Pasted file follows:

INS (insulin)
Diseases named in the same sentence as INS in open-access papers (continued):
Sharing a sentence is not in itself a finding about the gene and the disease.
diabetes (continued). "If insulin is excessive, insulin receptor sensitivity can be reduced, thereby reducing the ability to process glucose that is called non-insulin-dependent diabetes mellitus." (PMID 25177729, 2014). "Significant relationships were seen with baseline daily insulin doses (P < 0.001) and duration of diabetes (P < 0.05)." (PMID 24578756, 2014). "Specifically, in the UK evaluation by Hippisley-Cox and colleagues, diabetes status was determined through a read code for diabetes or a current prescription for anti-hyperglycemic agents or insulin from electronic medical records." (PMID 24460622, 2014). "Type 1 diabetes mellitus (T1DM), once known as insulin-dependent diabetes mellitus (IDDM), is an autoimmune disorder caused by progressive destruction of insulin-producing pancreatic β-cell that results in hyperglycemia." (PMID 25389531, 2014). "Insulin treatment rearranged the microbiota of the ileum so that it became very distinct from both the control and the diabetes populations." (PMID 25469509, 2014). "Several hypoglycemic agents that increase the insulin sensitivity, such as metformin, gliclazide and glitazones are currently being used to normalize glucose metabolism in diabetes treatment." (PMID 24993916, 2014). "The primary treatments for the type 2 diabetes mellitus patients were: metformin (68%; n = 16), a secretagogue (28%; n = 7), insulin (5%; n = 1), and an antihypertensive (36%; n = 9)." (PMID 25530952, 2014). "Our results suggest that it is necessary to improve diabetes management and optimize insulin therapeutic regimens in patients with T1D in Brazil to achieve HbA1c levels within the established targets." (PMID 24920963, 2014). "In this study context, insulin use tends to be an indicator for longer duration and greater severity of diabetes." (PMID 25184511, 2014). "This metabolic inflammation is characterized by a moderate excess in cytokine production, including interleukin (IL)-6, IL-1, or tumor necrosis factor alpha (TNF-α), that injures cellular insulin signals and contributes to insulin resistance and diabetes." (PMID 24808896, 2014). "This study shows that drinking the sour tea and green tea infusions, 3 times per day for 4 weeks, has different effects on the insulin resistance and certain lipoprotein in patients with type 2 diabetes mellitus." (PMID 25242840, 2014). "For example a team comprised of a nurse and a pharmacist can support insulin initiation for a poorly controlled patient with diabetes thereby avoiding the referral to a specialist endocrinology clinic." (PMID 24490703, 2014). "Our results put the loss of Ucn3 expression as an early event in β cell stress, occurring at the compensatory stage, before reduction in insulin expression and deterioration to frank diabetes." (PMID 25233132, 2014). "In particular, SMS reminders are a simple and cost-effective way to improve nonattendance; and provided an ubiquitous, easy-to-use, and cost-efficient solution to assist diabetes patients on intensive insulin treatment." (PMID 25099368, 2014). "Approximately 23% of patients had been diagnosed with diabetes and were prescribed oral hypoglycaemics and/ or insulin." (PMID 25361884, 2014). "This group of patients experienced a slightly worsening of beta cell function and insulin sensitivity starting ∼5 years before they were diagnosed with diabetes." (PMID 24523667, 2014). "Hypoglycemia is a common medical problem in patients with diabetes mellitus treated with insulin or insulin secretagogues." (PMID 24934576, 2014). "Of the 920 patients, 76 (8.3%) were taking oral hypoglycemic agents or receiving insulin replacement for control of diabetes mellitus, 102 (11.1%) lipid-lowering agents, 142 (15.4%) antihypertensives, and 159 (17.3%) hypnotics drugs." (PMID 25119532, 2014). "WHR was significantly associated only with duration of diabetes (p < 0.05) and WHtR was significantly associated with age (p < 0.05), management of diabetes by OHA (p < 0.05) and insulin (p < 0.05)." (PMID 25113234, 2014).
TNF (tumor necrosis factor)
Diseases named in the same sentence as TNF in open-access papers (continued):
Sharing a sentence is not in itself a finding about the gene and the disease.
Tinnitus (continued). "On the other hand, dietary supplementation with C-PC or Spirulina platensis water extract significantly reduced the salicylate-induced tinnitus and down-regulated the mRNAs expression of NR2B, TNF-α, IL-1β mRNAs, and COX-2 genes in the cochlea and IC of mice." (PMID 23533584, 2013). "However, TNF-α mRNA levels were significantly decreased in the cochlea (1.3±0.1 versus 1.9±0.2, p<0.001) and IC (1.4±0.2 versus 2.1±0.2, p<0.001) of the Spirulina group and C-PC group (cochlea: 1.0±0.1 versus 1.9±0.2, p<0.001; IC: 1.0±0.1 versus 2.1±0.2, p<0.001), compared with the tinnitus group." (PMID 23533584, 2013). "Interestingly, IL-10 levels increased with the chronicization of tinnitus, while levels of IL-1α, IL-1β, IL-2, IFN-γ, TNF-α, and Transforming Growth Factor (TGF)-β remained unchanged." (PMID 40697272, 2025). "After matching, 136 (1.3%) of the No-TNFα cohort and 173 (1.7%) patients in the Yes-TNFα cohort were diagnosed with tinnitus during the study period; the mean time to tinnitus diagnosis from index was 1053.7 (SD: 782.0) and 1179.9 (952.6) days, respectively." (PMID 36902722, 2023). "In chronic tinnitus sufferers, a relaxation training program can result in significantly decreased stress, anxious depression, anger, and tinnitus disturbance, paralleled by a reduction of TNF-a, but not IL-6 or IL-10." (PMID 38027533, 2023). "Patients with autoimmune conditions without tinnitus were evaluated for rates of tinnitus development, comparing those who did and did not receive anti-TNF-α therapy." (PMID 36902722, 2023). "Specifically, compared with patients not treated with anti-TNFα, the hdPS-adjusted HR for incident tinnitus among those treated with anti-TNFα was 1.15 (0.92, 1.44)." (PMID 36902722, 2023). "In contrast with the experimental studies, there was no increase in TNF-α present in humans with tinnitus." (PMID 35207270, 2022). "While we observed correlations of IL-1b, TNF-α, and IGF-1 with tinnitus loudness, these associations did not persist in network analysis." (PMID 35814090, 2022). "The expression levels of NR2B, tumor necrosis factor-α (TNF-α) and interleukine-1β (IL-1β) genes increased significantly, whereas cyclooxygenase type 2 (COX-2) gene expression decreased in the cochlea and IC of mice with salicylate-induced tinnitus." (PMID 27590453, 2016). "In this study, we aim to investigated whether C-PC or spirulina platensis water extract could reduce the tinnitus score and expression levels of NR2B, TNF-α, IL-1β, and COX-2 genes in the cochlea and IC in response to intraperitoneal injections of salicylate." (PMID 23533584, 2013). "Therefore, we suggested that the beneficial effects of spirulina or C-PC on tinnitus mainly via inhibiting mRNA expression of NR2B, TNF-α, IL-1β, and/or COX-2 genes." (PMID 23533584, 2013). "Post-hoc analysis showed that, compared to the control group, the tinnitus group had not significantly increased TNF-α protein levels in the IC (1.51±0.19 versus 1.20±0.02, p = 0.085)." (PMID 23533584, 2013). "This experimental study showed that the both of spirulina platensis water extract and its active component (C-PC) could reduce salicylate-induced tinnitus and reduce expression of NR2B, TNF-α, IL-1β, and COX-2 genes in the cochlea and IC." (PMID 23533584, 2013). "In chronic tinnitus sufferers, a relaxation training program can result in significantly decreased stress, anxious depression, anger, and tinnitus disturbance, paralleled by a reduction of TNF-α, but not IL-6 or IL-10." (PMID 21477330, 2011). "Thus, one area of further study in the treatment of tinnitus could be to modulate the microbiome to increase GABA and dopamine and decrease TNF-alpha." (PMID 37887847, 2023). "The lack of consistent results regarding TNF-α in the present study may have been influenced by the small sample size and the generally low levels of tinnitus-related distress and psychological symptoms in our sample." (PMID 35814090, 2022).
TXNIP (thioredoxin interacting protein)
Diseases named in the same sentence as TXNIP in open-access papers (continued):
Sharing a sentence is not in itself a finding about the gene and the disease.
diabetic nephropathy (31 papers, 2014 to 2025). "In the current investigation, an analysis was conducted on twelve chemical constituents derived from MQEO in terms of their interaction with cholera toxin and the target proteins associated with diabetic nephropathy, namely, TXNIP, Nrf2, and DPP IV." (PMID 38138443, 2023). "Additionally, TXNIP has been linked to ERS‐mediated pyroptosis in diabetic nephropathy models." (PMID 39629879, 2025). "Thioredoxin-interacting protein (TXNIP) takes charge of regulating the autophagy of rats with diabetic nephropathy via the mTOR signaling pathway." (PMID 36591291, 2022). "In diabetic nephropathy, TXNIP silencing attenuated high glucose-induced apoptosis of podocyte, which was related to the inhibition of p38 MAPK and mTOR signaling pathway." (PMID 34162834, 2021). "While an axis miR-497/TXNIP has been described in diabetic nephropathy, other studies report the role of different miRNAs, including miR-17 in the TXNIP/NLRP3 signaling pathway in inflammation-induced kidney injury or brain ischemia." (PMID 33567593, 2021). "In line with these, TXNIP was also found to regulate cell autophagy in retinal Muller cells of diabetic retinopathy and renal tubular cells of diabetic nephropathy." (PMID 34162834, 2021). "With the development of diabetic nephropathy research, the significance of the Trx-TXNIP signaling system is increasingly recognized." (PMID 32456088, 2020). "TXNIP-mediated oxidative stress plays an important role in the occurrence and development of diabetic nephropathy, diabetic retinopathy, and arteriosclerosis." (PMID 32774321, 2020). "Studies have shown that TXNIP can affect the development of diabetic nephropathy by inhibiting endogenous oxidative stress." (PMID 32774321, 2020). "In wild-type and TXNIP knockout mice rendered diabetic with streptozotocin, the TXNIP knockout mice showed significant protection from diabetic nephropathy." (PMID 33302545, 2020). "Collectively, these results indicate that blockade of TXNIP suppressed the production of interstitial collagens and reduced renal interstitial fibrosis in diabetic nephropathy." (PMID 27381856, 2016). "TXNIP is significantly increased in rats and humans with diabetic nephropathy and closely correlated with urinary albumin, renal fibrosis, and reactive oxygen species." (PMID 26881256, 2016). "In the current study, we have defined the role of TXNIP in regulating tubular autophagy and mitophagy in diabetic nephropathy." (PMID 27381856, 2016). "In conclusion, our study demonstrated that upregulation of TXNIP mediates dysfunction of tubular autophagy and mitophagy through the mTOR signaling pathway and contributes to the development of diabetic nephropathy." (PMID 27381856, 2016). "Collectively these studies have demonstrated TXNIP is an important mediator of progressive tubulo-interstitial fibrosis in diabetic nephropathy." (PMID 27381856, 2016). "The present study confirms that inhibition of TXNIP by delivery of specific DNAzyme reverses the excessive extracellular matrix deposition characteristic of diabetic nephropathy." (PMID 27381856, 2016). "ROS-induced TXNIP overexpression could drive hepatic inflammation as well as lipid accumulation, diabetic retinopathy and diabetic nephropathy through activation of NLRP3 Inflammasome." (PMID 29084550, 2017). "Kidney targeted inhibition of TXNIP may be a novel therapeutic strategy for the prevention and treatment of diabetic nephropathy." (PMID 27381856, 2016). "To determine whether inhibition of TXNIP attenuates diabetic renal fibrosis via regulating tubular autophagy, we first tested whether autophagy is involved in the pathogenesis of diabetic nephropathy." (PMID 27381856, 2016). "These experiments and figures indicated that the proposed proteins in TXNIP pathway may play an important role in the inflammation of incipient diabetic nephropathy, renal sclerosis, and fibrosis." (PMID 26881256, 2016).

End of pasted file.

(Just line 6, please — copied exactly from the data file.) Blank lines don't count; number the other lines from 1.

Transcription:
Diseases named in the same sentence as TNF in open-access papers (continued):